Brittany's Broad Canvas

By Lothar, Corrinna | The World and I, December 2004 | Go to article overview

Brittany's Broad Canvas


Lothar, Corrinna, The World and I


Corrinna Lothar is a writer with The Washington Times.

PONT AVEN, Brittany

From the fairy forest of Broceliande, where King Arthur, Guinevere, and Lancelot made their home when they were not across the Channel in Britain, to the mysterious megaliths built 70 centuries ago, Brittany is a province of France filled with romance, legend, art and history.

The connection between the two Britains is ancient. About 500 B.C., when the Celtic Gauls arrived in what today is Brittany, they named the peninsula Armor (land of the sea). The interior was Argoat, the wooded country. The Romans arrived in the first century A.D. and remained for 400 years. During the sixth century, the Celtic Britons, driven out of England by the Angles and Saxons, emigrated to Armorica and gave it a new name, Little Brittany, which in time became just Brittany, or Bretagne in French. Britain, across the English Channel, remained Grande Bretagne, big Brittany.

The Arthurian legend arose from Celtic mythology passed down orally on both sides of the channel. In France, the familiar medieval version of romantic chivalry is primarily the creation of twelfth-century poet Chretien de Troyes, whose five romances became the basis of the legend and future works.

The forest of Broceliande--Paimpont in the modern world--is the center of Arthurian activity. To enter the forest, a visitor goes up the Valley of No Return, so named because of Morgan le Fey's curse that all unfaithful men would be unable to find their way out of the forest. The clear, calm lake is Vivienne's crystal palace; at night, the fairies come out to see their reflections in the lake. Vivienne is not to be confused with Tennyson's Lady of the Lake, who gave Excalibur to Arthur, although in some versions of the legend, Vivienne receives the sword when it is thrown back into the lake; she is the inspiration for Keats' La Belle Dame Sans Merci.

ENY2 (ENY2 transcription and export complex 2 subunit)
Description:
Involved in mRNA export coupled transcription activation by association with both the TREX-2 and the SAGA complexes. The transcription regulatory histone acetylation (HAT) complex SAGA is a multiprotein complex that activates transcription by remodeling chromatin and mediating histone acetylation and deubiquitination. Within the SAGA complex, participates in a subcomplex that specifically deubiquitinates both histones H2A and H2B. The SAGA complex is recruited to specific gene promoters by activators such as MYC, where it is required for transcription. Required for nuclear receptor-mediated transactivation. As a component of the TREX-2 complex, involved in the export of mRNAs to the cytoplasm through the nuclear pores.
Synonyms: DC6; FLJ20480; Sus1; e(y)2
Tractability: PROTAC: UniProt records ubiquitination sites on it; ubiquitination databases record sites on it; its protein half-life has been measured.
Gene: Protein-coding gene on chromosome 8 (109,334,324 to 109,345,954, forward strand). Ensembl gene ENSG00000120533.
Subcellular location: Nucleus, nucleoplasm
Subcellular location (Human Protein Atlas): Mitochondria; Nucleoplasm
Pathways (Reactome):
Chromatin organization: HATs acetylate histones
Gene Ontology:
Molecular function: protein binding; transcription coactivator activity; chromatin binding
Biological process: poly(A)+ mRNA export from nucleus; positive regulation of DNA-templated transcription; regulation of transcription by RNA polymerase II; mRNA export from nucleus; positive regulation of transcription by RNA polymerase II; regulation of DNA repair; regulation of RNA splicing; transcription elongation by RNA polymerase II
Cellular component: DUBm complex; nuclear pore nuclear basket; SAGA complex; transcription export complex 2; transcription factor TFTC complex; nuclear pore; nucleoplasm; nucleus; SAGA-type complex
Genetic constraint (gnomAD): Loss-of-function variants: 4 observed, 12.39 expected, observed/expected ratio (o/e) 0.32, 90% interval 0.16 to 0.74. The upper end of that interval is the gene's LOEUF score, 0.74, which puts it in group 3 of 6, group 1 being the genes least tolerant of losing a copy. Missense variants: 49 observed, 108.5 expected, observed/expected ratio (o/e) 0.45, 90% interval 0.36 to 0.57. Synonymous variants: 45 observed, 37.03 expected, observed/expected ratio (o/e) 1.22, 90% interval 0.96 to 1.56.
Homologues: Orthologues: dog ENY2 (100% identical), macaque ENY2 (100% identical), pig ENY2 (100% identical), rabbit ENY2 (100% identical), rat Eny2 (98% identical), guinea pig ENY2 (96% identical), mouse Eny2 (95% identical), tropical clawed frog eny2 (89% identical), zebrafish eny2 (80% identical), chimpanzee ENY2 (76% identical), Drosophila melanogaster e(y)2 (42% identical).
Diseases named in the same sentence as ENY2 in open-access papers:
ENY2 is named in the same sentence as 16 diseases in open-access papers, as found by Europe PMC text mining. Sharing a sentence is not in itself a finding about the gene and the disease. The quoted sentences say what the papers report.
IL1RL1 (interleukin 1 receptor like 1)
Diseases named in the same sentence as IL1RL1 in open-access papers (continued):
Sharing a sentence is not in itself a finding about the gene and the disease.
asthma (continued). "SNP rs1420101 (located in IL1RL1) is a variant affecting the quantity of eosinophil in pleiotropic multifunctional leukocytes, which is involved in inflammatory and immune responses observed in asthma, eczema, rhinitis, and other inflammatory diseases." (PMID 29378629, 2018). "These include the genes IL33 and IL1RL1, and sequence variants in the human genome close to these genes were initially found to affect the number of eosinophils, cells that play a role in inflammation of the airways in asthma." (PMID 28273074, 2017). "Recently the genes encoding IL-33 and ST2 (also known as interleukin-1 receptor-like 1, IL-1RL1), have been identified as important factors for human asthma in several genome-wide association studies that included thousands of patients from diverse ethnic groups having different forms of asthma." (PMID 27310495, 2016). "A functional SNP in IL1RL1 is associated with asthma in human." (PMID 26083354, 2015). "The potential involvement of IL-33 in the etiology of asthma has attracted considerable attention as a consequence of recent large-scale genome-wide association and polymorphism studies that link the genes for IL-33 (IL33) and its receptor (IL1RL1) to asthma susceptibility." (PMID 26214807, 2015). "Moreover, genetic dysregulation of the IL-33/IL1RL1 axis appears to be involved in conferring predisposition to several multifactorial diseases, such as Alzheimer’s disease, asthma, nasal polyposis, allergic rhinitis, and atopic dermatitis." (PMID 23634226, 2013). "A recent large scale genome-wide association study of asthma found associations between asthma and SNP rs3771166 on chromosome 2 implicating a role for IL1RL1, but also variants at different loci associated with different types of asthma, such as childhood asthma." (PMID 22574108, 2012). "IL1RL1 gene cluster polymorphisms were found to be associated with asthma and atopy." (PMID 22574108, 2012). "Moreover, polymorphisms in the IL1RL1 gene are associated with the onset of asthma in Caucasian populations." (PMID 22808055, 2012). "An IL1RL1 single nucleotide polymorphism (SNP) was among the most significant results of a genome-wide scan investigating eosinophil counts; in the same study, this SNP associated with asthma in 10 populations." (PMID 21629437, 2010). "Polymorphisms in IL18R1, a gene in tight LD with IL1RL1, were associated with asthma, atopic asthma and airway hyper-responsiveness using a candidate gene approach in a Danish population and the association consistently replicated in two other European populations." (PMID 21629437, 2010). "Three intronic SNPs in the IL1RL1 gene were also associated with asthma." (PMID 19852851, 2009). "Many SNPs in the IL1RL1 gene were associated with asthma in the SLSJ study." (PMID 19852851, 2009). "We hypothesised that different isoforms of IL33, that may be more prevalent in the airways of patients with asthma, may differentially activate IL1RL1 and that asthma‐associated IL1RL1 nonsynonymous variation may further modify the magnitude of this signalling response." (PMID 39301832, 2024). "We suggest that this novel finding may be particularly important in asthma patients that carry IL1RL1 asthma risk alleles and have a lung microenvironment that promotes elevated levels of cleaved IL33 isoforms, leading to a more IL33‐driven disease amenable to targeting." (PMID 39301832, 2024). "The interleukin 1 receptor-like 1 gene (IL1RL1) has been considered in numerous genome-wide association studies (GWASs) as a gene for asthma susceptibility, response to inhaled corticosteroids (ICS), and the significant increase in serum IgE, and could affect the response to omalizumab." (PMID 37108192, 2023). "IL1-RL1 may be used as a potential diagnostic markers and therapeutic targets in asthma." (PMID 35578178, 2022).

There is a real golden tree in the forest, the work of French artist Francois Davin. The tree, transformed by the sculptor from a burned ruin into golden stag antlers, symbolizes the beauty and rebirth of the forest after a terrible five-day forest fire in 1990. The sculptor painted the tree with gold leaf and surrounded it with five burned trees.

The Center for Arthurian Imagery is in the privately owned Chateau de Comper within the forest. For six months a year, the center offers exhibitions, films, and guided tours of the forest.

The Breton kingdom, known as Britannia, remained an independent duchy despite Norman invasions and attempts by the kings of France and England to annex it until 1491, when the marriage of Anne of Brittany to Charles VIII of France set the scene for Brittany to become part of France. The region remains a unique section of France with its legends, saints, customs, people, and language. At the beginning of the twentieth century, most of the population of western Brittany spoke Brezoneg, an ancient Indo-European language related to Welsh.

Beginning with the Third Republic at the end of the nineteenth century, speaking the Breton language was discouraged. Signs were posted in railroad stations stating, "It is forbidden to spit on the ground or speak Breton." Recently, there has been a revival of the ancient tongue; about 300,000 people speak it, and bilingual schools are popular. It has not been spoken in eastern Brittany for centuries. Ironically, the French language was brought to Brittany from England.

For a tourist, Brittany offers a wonderful variety of sights, activities, and experiences. It is fascinating and welcoming, whether in the lush green hills and valleys of the interior or the splendid craggy seacoast, the villages of gray stone houses with slate roofs, the Romanesque churches and chapels, the pagan and Christian monuments, the castles to visit or sometimes to inhabit as paying guests, the beaches, museums and, of course, restaurants and inns. …

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